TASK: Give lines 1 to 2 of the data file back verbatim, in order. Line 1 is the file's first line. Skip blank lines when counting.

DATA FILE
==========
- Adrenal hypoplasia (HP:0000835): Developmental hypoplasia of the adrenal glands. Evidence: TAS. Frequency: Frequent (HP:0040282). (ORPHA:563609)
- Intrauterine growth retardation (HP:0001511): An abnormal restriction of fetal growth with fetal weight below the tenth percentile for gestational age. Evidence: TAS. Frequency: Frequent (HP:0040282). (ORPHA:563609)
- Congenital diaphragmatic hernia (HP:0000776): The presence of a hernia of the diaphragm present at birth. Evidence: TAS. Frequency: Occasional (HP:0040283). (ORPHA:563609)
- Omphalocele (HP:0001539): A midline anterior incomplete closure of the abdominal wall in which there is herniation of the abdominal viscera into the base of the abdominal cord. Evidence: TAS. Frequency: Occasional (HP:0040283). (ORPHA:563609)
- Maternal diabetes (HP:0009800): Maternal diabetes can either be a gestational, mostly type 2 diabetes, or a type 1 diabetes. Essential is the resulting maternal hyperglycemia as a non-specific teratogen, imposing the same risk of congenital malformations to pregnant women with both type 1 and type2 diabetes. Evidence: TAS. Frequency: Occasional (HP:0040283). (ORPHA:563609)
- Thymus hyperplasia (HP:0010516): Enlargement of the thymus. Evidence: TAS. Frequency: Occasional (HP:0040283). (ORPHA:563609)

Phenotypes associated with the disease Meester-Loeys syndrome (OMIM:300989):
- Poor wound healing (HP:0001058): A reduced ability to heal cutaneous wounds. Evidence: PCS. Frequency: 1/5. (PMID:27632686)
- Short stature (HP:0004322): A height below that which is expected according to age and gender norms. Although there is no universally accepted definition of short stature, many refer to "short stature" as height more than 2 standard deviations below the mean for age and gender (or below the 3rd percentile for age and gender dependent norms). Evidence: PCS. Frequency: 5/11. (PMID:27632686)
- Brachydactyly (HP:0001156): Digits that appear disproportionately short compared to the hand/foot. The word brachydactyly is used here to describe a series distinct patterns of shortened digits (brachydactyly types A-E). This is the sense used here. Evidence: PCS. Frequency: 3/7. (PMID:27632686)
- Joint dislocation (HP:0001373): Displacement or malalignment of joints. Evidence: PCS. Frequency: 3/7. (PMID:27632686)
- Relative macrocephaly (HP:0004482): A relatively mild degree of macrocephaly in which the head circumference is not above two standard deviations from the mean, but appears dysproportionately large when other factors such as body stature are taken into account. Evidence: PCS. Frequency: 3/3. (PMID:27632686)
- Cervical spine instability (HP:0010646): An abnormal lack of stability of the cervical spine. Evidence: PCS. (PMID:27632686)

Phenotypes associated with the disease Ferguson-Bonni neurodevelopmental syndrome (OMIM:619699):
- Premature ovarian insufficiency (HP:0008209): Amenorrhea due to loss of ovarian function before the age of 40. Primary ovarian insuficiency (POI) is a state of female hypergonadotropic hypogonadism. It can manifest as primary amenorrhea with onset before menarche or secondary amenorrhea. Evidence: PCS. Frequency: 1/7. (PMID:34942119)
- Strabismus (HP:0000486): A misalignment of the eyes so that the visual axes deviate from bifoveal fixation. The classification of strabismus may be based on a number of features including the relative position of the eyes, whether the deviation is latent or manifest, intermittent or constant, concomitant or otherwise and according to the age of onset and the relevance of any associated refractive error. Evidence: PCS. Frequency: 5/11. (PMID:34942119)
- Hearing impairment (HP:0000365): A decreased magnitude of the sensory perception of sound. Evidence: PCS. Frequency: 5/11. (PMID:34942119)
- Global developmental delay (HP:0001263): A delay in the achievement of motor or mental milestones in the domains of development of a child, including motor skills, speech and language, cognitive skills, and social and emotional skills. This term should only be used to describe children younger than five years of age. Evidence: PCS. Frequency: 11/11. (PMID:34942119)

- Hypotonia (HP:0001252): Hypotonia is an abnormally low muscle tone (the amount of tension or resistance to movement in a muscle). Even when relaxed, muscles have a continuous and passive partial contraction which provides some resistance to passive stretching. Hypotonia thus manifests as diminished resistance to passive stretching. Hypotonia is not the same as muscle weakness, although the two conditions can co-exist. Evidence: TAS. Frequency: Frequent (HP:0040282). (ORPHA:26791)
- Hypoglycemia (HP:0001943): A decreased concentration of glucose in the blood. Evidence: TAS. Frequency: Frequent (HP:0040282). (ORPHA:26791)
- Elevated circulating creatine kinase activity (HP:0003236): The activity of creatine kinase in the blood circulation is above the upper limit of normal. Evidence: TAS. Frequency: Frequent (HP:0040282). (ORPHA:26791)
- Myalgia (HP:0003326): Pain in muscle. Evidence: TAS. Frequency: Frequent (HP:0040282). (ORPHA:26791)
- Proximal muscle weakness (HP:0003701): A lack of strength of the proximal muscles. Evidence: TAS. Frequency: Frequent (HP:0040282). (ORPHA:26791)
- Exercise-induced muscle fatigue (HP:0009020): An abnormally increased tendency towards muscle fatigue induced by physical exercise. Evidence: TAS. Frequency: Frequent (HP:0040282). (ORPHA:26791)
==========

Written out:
- Adrenal hypoplasia (HP:0000835): Developmental hypoplasia of the adrenal glands. Evidence: TAS. Frequency: Frequent (HP:0040282). (ORPHA:563609)
- Intrauterine growth retardation (HP:0001511): An abnormal restriction of fetal growth with fetal weight below the tenth percentile for gestational age. Evidence: TAS. Frequency: Frequent (HP:0040282). (ORPHA:563609)